We may be sour, but we know our sweets.

Candy 1 to 20: A Book Review

Author

“A book review”?

Yeah.

“Why?”

Well, the publisher of said book, Chronicle Books, is a great local SF company that I like a lot. And sure, there are still people that read books without images or digital ink. (Mind you…none of those people are me. I’m all Kindle. But I do buy gifts for people, and those quaint, solid books are often the right price.)

And just so we’re clear, I’m not usually a candy book kind of guy. I’m more of A Game of Thrones kind of guy and this, aint that…It’s pictures of candy in the shapes of #s. I’m guessing for ages 0-2. And that’s fine; I’m all for pushing sugar on kids who can barely take in solids. In such a cruel, harsh world, the consumption of sweets may be their only true friend.

When Chronicle Books sent an email asking if the Candy Gurus would like to review, I quickly said yes without looking at the link to the book. I assumed it was an actual book with words, probably a bit humorous, since their promotions folks must have done their due diligence and knew our site wasn’t a run-o-the-mill candy review site, but rather a more…acerbic…look at candies. Right?

So then I received Candy 1 to 20 by Laurie Wolf and Pam Abrams, photos by Bruce Wolf.

And true to what we do, I’m going to have to review this book as only this site would.

First question: How come there are 2 authors when there are no words? I’m no genius, granted, but how is there writing credit for: “1, 2, 3, 4, 5, 6, 7, 8, 9, 10, 11, 12, 13, 14, 15, 16, 17, 18, 19, 20″ ?

2nd question: Shouldn’t a book of pictures have incredibly-shot, clear photos that (in this case) make you want to eat? Not sure my hi-quality jpegs are doing it justice here either, but this was my biggest peeve with the book. I wanted mouth watering photos and instead they appeared a tad grainy.

Third question: Why these candies? As I was perusing through, I wanted to see unique things. The bright colors were good, especially suited to the little kiddies. But the #8, for example, is made with Double Bubble bubblegum, which is terrible bottom-of-the-3-month-old-Halloween-candy-bag bubblegum. Why not use awesome taffy? Or if gum was a must, take some of those mini chicklets, that have crazy bright colors, and lay 100′s of those in a figure 8 pile.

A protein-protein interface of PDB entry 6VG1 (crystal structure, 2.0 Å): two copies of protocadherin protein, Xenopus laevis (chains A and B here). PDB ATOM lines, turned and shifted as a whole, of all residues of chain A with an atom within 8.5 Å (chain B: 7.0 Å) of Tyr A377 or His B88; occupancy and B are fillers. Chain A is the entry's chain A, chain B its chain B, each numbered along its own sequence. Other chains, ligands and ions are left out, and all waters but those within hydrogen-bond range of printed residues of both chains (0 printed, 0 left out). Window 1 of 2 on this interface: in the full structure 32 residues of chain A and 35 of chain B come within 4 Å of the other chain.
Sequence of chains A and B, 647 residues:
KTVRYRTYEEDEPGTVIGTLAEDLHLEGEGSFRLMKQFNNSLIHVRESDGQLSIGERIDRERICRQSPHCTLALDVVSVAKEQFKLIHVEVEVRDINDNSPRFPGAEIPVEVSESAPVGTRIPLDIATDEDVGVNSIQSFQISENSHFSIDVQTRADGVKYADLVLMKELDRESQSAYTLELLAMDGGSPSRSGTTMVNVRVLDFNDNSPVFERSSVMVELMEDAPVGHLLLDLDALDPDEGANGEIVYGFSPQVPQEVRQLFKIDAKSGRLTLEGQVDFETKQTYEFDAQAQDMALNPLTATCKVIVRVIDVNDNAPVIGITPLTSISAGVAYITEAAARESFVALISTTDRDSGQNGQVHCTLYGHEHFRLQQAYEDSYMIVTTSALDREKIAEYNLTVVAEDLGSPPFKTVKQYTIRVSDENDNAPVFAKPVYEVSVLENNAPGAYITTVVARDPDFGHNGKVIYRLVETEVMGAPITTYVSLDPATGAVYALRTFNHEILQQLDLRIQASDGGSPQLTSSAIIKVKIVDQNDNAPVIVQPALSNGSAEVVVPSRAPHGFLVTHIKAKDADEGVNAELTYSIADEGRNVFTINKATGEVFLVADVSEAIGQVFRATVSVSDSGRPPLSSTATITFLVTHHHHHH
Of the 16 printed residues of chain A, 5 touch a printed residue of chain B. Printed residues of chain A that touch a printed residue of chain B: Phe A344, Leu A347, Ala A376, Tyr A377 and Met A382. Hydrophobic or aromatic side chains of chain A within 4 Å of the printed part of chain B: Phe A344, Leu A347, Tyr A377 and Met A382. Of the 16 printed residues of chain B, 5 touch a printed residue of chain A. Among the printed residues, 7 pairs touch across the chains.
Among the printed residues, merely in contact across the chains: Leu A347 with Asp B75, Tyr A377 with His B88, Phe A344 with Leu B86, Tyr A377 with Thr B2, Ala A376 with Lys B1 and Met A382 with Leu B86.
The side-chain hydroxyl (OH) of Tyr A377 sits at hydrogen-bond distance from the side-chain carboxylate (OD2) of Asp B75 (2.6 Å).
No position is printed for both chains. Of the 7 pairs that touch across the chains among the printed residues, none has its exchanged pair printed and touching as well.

At the end of the day, the book is fine. Little kids will love looking at it I’m sure; priming themselves for what will be a tumultuous relationship with sugar for the rest of their lives. And parents, who aren’t sugar nazis, will be happy to teach basic counting with pictures that may make them want to eat. But I say, why not go off and do something really unique with a book like this? Take uber-great photos that look so realistic, you feel like you could touch the candy. Use candies that aren’t necessarily US icons but instead are simply really good, and list them all at the end of the book so even us parents could learn a little something.

  • Jonny

    I agree with matty. Whereas I love the concept of this book, I just think it could have been done a lot better. Or rather, …I could have done this in 2 hours with my wife’s SLR camera. Anything I can do in 2 hours can’t be very good, unless it’s making my gazpacho, which kicks major ass.

  • aimee

    litlol. although don’t think this review bodes too well for me getting my book published by chronicle. thanks honey.

  • matty

    woops.

    lys